Once in spring, blues made lines sing


The spring season for rockfish now draws the attention of Chesapeake Bay anglers, but big bluefish, too, once were among the prizes of spring fishing.

"Remember when they used to show up in May, those big blues that would stay for about two weeks and then be gone?" said Harley Speir, chief of biological monitoring and analysis for the state's Fisheries Service. "We haven't seen that in maybe 10 years."

But this year there is a tease of moderate-sized blues in the bay, a hint of what once was and someday could be again.

During the recent pro-am tournament out of the Rod and Reel Docks in Chesapeake Beach, several blues were weighed in, including a 14-pounder. Catch reports from the Department of Natural Resources, tackle shops and charter-boat centers also indicate pockets of blues in the middle and lower bay.

"There have been a few caught here and there and have been since the last week of April," said Fred Donovan of the Rod and Reel Docks, "and for us to have them this early is interesting."

A popular theory among fishermen is that top predators such as bluefish and rockfish run in cycles, and never are both species dominant at the same time.

"I don't know what the biologists will say," Donovan said Friday. "But talk to the old-timers and I don't think any will tell you there ever was a time when both of them were here together in large numbers."

Ken Lamb of the Tackle Box in Lexington Park closely follows fishing activity throughout the middle and lower bay. He theorizes that "we are in a rockfish-hardhead cycle rather than a blues-trout cycle" and the current pulse of early blues could be a harbinger.

"When I was a boy, it used to be that charter captains would come in here and talk about the big blues and big trout they used to catch in the '40s," said Lamb. "Well, at the time, we never had seen anything like that, so we thought it was strange, that age had finally caught up with these guys."

But, Lamb said, through the years when rockfish have been thick, hardheads (croaker) have been plentiful, too.

"You know, washtubs full of croaker in an hour," said Lamb, who caught several bluefish early this month while on a "busman's holiday" with Capt. Brady Bounds off the Power Plant. "By golly, that's what we have now."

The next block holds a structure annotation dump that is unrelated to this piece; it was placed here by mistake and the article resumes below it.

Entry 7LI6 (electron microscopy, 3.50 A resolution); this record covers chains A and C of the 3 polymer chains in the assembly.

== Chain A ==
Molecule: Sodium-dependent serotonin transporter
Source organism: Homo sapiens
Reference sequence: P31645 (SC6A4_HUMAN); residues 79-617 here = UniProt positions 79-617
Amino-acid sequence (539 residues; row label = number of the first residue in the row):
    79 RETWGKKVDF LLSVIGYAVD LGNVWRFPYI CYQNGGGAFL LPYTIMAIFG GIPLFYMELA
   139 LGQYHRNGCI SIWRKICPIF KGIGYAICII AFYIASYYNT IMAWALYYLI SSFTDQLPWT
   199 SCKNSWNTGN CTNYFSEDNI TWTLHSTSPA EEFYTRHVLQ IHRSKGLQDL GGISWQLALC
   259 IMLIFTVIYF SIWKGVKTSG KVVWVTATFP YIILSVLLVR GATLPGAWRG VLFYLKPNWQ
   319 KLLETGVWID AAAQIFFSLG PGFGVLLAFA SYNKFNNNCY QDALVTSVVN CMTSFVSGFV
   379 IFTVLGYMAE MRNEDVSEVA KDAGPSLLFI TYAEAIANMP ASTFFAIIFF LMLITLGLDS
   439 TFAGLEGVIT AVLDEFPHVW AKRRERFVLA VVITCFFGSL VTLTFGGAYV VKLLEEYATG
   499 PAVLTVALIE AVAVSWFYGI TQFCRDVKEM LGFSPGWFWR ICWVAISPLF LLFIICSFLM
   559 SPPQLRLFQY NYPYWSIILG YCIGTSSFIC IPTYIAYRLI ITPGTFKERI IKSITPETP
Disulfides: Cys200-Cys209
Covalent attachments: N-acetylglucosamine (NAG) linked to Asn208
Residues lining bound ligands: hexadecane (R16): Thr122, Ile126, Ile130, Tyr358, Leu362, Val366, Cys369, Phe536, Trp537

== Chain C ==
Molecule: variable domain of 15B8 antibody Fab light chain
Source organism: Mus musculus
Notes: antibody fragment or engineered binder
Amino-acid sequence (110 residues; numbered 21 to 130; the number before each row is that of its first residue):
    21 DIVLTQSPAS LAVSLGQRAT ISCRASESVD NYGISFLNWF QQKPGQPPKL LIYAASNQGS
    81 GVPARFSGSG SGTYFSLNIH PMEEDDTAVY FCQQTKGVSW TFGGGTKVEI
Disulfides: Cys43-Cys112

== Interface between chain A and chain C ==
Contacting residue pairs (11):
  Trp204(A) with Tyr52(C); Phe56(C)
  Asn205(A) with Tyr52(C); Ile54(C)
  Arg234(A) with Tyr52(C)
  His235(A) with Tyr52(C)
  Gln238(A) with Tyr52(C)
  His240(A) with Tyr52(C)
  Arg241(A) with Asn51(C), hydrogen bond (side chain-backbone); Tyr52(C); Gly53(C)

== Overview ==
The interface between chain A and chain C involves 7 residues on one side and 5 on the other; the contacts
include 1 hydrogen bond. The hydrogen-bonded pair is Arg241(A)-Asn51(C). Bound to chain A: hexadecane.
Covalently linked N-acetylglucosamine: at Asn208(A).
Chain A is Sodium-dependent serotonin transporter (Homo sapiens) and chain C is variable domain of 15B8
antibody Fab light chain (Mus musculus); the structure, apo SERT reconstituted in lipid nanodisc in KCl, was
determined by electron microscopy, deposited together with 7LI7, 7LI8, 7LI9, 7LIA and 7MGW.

And by Lamb's count, the 15- to 20-year cycle is due to change.

"But we'll have to wait and see," he said. "It's one here, some there. There are not enough to brag about, but they're there."

Bluefish, which spawn offshore and move up and down the East Coast with the seasons, are subject to interstate management plans formulated by a technical committee of the Atlantic States Marine Fisheries Commission. The ASMFC also sets management parameters for rockfish.

But while rockfish have benefited from intense management and recovery programs from North Carolina to Maine, bluefish have been more scullery maid than Cinderella.

In general, while there is agreement that bluefish numbers are down on a coast-wide basis, there apparently is no consensus on the cause. And without knowing the cause, one biologist said, it is difficult to move toward a solution to the problem.

In Maryland, said Speir, bluefish catches are monitored by checking charter-boat logbooks and the commercial catch at the end of the year.

"At this point, it's hard to tell exactly what's going on out there with bluefish, although there apparently have been good numbers of blues in the surf at Ocean City, too," said Speir, adding that there is too little information yet to begin to analyze the changes.

"There is some indication that we did have increased reproduction two or three years ago. But we're still down overall," Speir said. "We don't believe it indicates recovery. It's a minor blip of improved reproduction."

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